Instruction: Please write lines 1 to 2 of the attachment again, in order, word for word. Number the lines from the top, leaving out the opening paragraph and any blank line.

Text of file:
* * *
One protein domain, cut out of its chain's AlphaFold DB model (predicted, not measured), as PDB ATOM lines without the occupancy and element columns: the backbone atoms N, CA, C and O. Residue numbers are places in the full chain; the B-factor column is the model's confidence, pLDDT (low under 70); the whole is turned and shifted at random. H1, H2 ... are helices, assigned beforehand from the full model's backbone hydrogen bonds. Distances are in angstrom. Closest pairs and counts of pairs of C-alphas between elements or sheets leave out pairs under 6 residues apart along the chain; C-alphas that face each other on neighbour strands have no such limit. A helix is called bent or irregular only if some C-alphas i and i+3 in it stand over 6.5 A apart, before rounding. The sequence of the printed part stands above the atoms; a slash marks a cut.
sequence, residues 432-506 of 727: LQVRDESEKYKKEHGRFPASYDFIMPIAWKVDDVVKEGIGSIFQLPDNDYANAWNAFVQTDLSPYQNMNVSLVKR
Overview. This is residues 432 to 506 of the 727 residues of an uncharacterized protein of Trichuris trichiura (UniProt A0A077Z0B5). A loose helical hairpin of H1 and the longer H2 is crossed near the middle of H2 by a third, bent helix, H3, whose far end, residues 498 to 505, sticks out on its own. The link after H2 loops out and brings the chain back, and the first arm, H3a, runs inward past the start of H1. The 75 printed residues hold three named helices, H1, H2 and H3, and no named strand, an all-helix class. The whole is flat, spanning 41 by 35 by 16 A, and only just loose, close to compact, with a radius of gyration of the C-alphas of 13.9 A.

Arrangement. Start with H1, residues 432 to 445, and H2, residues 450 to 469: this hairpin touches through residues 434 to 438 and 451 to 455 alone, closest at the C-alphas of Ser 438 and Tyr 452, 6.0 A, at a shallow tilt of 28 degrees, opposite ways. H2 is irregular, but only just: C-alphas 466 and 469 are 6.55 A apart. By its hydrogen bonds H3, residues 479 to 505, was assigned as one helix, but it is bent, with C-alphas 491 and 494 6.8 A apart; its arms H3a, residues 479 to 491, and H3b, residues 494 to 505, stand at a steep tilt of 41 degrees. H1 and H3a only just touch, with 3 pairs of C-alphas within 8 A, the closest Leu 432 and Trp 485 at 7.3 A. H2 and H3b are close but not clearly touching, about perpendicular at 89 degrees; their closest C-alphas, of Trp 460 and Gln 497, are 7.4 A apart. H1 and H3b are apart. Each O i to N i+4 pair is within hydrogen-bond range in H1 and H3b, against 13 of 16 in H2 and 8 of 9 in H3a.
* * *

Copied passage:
sequence, residues 432-506 of 727: LQVRDESEKYKKEHGRFPASYDFIMPIAWKVDDVVKEGIGSIFQLPDNDYANAWNAFVQTDLSPYQNMNVSLVKR
Overview. This is residues 432 to 506 of the 727 residues of an uncharacterized protein of Trichuris trichiura (UniProt A0A077Z0B5). A loose helical hairpin of H1 and the longer H2 is crossed near the middle of H2 by a third, bent helix, H3, whose far end, residues 498 to 505, sticks out on its own. The link after H2 loops out and brings the chain back, and the first arm, H3a, runs inward past the start of H1. The 75 printed residues hold three named helices, H1, H2 and H3, and no named strand, an all-helix class. The whole is flat, spanning 41 by 35 by 16 A, and only just loose, close to compact, with a radius of gyration of the C-alphas of 13.9 A.